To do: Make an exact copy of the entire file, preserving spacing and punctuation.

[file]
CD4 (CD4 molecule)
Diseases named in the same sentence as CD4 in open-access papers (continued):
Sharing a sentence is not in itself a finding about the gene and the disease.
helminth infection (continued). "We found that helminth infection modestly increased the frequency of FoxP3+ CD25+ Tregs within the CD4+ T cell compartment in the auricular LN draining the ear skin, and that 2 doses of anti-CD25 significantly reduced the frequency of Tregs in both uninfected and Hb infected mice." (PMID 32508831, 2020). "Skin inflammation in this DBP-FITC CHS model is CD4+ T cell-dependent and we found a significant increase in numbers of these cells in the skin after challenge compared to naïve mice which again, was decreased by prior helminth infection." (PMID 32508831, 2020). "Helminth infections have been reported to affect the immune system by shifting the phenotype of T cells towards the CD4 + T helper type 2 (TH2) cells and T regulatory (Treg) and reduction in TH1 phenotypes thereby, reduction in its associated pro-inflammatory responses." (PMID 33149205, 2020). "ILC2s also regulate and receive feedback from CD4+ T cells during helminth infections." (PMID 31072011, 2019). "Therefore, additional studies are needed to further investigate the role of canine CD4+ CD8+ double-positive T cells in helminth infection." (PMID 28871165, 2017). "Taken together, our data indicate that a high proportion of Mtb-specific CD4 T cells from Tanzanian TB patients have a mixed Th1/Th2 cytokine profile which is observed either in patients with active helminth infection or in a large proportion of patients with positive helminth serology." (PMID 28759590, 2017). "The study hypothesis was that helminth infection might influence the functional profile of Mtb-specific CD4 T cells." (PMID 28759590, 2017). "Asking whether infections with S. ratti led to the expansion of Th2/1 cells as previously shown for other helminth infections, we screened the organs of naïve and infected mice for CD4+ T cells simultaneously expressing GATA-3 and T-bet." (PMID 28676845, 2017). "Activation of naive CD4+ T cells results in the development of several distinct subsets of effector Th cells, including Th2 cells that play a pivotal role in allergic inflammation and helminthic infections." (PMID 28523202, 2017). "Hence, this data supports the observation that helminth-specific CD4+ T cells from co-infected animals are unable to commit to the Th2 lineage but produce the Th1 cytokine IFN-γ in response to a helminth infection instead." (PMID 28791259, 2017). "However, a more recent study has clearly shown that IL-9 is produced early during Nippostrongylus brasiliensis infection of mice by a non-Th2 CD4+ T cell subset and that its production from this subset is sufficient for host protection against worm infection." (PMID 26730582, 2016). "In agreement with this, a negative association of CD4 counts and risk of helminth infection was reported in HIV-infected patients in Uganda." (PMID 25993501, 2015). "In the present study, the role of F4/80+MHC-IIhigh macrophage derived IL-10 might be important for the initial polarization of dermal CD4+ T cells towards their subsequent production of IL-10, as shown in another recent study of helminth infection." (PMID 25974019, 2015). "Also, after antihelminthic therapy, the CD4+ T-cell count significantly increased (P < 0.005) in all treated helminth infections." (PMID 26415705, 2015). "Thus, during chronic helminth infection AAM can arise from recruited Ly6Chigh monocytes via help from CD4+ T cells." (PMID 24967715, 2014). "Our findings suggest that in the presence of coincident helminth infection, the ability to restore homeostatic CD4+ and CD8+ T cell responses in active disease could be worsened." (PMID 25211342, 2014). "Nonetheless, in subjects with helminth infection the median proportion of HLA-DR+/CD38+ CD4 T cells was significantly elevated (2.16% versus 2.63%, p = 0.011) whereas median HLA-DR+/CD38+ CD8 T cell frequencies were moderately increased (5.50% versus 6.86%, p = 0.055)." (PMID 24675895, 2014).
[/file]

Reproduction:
CD4 (CD4 molecule)
Diseases named in the same sentence as CD4 in open-access papers (continued):
Sharing a sentence is not in itself a finding about the gene and the disease.
helminth infection (continued). "We found that helminth infection modestly increased the frequency of FoxP3+ CD25+ Tregs within the CD4+ T cell compartment in the auricular LN draining the ear skin, and that 2 doses of anti-CD25 significantly reduced the frequency of Tregs in both uninfected and Hb infected mice." (PMID 32508831, 2020). "Skin inflammation in this DBP-FITC CHS model is CD4+ T cell-dependent and we found a significant increase in numbers of these cells in the skin after challenge compared to naïve mice which again, was decreased by prior helminth infection." (PMID 32508831, 2020). "Helminth infections have been reported to affect the immune system by shifting the phenotype of T cells towards the CD4 + T helper type 2 (TH2) cells and T regulatory (Treg) and reduction in TH1 phenotypes thereby, reduction in its associated pro-inflammatory responses." (PMID 33149205, 2020). "ILC2s also regulate and receive feedback from CD4+ T cells during helminth infections." (PMID 31072011, 2019). "Therefore, additional studies are needed to further investigate the role of canine CD4+ CD8+ double-positive T cells in helminth infection." (PMID 28871165, 2017). "Taken together, our data indicate that a high proportion of Mtb-specific CD4 T cells from Tanzanian TB patients have a mixed Th1/Th2 cytokine profile which is observed either in patients with active helminth infection or in a large proportion of patients with positive helminth serology." (PMID 28759590, 2017). "The study hypothesis was that helminth infection might influence the functional profile of Mtb-specific CD4 T cells." (PMID 28759590, 2017). "Asking whether infections with S. ratti led to the expansion of Th2/1 cells as previously shown for other helminth infections, we screened the organs of naïve and infected mice for CD4+ T cells simultaneously expressing GATA-3 and T-bet." (PMID 28676845, 2017). "Activation of naive CD4+ T cells results in the development of several distinct subsets of effector Th cells, including Th2 cells that play a pivotal role in allergic inflammation and helminthic infections." (PMID 28523202, 2017). "Hence, this data supports the observation that helminth-specific CD4+ T cells from co-infected animals are unable to commit to the Th2 lineage but produce the Th1 cytokine IFN-γ in response to a helminth infection instead." (PMID 28791259, 2017). "However, a more recent study has clearly shown that IL-9 is produced early during Nippostrongylus brasiliensis infection of mice by a non-Th2 CD4+ T cell subset and that its production from this subset is sufficient for host protection against worm infection." (PMID 26730582, 2016). "In agreement with this, a negative association of CD4 counts and risk of helminth infection was reported in HIV-infected patients in Uganda." (PMID 25993501, 2015). "In the present study, the role of F4/80+MHC-IIhigh macrophage derived IL-10 might be important for the initial polarization of dermal CD4+ T cells towards their subsequent production of IL-10, as shown in another recent study of helminth infection." (PMID 25974019, 2015). "Also, after antihelminthic therapy, the CD4+ T-cell count significantly increased (P < 0.005) in all treated helminth infections." (PMID 26415705, 2015). "Thus, during chronic helminth infection AAM can arise from recruited Ly6Chigh monocytes via help from CD4+ T cells." (PMID 24967715, 2014). "Our findings suggest that in the presence of coincident helminth infection, the ability to restore homeostatic CD4+ and CD8+ T cell responses in active disease could be worsened." (PMID 25211342, 2014). "Nonetheless, in subjects with helminth infection the median proportion of HLA-DR+/CD38+ CD4 T cells was significantly elevated (2.16% versus 2.63%, p = 0.011) whereas median HLA-DR+/CD38+ CD8 T cell frequencies were moderately increased (5.50% versus 6.86%, p = 0.055)." (PMID 24675895, 2014).